Just as Zack Snyder has become known for his adaptations of comic books and other long-standing properties, Louis Leterrier has developed a similar rapport with fans of action cinema. From his early work with filmmaker Luc Besson to his more recent efforts, Leterrier has established a solid reputation of delivering hit films, and among his efforts, he has kick-started several franchises, launching (and re-launching) several iconic characters into the pop cultural stratosphere along the way. With his latest film, action comedy The Brothers Grimsby, arriving soon to theaters, we take a look back at Leterrier’s filmography to date.
6. Clash of the Titans (2010)
Few critics had much positive to say about Leterrier’s remake of the 1981 cult classic fantasy film. While it’s hard to argue with the fact that the original could use an update (stop-motion effects look horribly outdated in live-action films nowadays), this new version is so overstuffed with questionable CGI and wooden performances from most of the cast — including leading man Sam Worthington (Avatar) — that the wonder and spectable inherent in Greek mythology that made the story work the first time is nowhere to be seen. Regardless, the film was a massive box office hit, prompting a sequel without Leterrier involved.
5. The Incredible Hulk (2008)
Looking back on the Marvel Cinematic Universe, this second attempt to launch a big-screen franchise for the fan-favorite gamma-powered hero routinely sits among the least popular. On some level, that’s a shame, as Edward Norton lends his trademark quiet intensity to the role of Bruce Banner, and William Hurt — who’s finally returning to the MCU for Captain America: Civil War — is perfect as General “Thunderbolt” Ross. The story is less compelling, and the climactic final battle with the Abomination does resemble a video game. Still, the foundation this release set up for the Emerald Giant is still loaded with potential that hasn’t truly been explored in any subsequent films.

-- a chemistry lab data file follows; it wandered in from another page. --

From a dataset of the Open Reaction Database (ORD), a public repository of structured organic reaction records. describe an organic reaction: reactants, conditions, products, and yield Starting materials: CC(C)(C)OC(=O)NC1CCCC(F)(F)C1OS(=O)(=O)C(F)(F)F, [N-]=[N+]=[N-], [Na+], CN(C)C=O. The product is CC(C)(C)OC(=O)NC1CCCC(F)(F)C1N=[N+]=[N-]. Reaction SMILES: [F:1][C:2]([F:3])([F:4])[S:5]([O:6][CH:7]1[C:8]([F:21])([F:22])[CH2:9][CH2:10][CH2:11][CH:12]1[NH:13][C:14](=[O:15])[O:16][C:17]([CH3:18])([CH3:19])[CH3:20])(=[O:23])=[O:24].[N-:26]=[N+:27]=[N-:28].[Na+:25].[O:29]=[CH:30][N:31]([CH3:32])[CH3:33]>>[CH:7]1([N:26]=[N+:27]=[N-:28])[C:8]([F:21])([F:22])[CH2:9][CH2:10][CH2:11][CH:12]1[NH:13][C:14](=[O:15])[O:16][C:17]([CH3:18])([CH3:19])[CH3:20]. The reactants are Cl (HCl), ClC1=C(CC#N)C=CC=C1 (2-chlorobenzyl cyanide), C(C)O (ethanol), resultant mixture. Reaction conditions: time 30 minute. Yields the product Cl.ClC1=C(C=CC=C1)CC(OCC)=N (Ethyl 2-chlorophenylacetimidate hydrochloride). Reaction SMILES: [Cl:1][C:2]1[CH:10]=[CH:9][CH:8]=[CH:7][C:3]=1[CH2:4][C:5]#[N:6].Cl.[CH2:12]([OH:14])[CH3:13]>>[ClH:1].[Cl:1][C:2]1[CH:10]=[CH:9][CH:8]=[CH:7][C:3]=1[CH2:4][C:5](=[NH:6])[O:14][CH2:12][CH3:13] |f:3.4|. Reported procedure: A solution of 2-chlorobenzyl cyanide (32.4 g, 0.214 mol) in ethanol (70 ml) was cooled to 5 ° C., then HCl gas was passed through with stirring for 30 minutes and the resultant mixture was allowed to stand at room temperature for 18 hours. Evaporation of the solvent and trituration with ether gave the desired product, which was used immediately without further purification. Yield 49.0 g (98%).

4. Now You See Me (2013)
A heist film centering on a quartet of world-class magicians might seem like one of those high-concept film ideas that might not translate into a cohesive, wholly satisfying cinematic experience. There’s certainly some truth to that in this thriller, which features a stellar ensemble cast led by Jesse Eisenberg, Woody Harrelson, Isla Fisher, and Dave Franco as the magically inclined Four Horsemen. The film received mixed reviews but earned a boatload of cash during its theatrical run, and while its plot may not hold together particularly well, it is a ton of fun to watch and inspired this summer’s upcoming sequel.
3. Transporter 2 (2005)
Back in the 1980s and 1990s, action films were led by extremely athletic he-men types who found themselves in increasingly elaborate action set pieces, all while they kicked copious amounts of ass without hardly breaking a sweat. This sequel to Leterrier’s own 2002 original sees Jason Statham reprise his role as fast-driving, rule-following Frank Martin, and the film has just as many improbable moments and corny one-liners as fans of Schwarzenegger and Stallone would expect. Throughout it all, Statham re-affirms his position as one of the best action stars to come out of the 2000s.
2. Unleashed (2005)
For his sophomore directorial effort, Leterrier opted for a more understated action film than his usual fare and earned some of the best reviews of his career as a result. Unleashed is often praised as Jet Li’s best English-language film, as the international superstar plays a killing machine with the mind of a child who is treated like a dog. Bob Hoskins and Morgan Freeman lend memorable supporting performances, and the Luc Besson-written film explores more emotional range but doesn’t disappoint when it comes to outstanding fight sequences.
1. The Transporter (2002)
Nowadays, Jason Statham might be a global star with a devoted fanbase, but this film served as his breakout one as an action superstar. As driver Frank Martin, Statham brings a charisma and poise to the role that goes far beyond his physicality, as his character discovers he is in way over his head with the wrong people. In fact, the actor is so synonymous with the role that both a Transporter television series and franchise reboot — starring Deadpool villain Ed Skrein — failed to make much of an impact.
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